2) As a unit of meaning that works in distinction from or cooperation with a poem’s other grammatical elements, primarily the sentence. Lines that enjamb, for instance, can create half-meanings that are extended or challenged by the subsequent line. Mary Kinzie argues that it is “partial meaning and dissatisfaction” the compel us to keep reading in a poem, that propel us forward. Champions of the organic line insist that a poem’s lines should mimic the subjects they represent, or the experience of those subjects (think of Whitman’s or Ginsberg’s long lines). Others will suggest that each line of a poem should have a kind of independence and weight that merits being set off as a line. Kinzie, again, suggests that the very act of creating lines indicates the substance of each line is equal to that of another—this is a measure of meaning rather than merely of sound.

Ten reasons to end a poetic line

1) Formal/Metrical reasons often determine where to stop. Whether writing iambic pentameter, common meter hymns or pop tunes, a line often needs to end once a certain collection of stresses and syllables has been collected.

2) Lines often close at the ends of phrases or sentences. In Hebrew poetry, for instance, the opening or closing tags determine a line’s shape (see Ps. 70:2-4, for instance). Other parallelisms—antithetical ones, for example—can also make this determination.

3) Free verse tends to offer two kinds of lineation—broken phrases (anti-grammatical) and more complete units of phrase (grammatical). These can both be end-stopped or enjambed to varying effect.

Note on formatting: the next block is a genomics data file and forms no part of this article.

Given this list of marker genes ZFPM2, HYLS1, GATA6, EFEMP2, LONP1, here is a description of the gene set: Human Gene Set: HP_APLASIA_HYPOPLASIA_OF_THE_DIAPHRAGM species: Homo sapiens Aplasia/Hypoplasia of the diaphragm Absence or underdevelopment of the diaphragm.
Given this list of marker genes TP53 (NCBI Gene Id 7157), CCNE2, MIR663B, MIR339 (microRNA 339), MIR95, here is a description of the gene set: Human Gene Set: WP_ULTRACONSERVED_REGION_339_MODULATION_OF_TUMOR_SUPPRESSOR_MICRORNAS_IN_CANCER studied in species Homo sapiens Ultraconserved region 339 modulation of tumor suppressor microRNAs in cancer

4) Many poets enjoy employing violent or dramatic line-breaks that draw attention to themselves, to particular terms, sounds or meanings. See G. Brooks’ We real cool. Other line breaks are more subtle, drawing less attention to themselves. Both sorts seem necessary for one another.

5) Lines end when they carry a certain weight of image or meaning, when that vision or sense matches the weight and shape of other lines. This goes to Kinzie’s idea about lineation itself suggesting a measure of equality between lines.

6) Lines work to create provisional meanings, to foreshadow a sentence’s conclusion or to set up a tension between the line’s meaning and that of the sentence or phrase once it is complete. See Scott Cairns’ The Spiteful Jesus. A warning here—the continuous use of tension can lead in time to no tension at all.